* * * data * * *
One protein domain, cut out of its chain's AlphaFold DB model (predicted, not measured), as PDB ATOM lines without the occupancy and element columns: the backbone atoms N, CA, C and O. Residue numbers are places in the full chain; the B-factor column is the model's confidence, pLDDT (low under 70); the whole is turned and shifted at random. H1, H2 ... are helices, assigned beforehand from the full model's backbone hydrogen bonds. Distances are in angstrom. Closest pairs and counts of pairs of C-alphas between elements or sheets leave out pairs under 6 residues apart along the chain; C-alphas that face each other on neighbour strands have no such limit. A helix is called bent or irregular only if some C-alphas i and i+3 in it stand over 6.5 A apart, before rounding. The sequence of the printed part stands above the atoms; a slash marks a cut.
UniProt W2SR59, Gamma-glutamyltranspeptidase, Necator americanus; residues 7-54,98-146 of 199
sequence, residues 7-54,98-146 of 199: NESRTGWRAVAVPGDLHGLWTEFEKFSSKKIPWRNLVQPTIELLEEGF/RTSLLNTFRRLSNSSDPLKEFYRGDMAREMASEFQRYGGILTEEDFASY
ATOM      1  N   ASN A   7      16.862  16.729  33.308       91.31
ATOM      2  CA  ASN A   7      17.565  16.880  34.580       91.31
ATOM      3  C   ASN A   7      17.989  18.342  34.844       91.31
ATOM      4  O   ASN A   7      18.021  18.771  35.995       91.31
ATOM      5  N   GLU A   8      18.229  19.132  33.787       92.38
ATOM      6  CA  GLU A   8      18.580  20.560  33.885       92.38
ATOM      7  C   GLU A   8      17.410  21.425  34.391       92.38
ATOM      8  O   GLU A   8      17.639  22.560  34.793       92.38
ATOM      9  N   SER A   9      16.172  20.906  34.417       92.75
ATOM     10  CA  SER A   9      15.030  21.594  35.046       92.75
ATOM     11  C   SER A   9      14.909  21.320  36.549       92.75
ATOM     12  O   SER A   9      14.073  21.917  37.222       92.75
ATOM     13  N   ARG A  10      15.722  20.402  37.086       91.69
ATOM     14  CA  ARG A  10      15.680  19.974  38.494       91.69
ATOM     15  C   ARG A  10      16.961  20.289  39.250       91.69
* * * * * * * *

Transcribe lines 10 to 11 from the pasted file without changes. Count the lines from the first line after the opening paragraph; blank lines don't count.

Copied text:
ATOM      8  O   GLU A   8      17.639  22.560  34.793       92.38
ATOM      9  N   SER A   9      16.172  20.906  34.417       92.75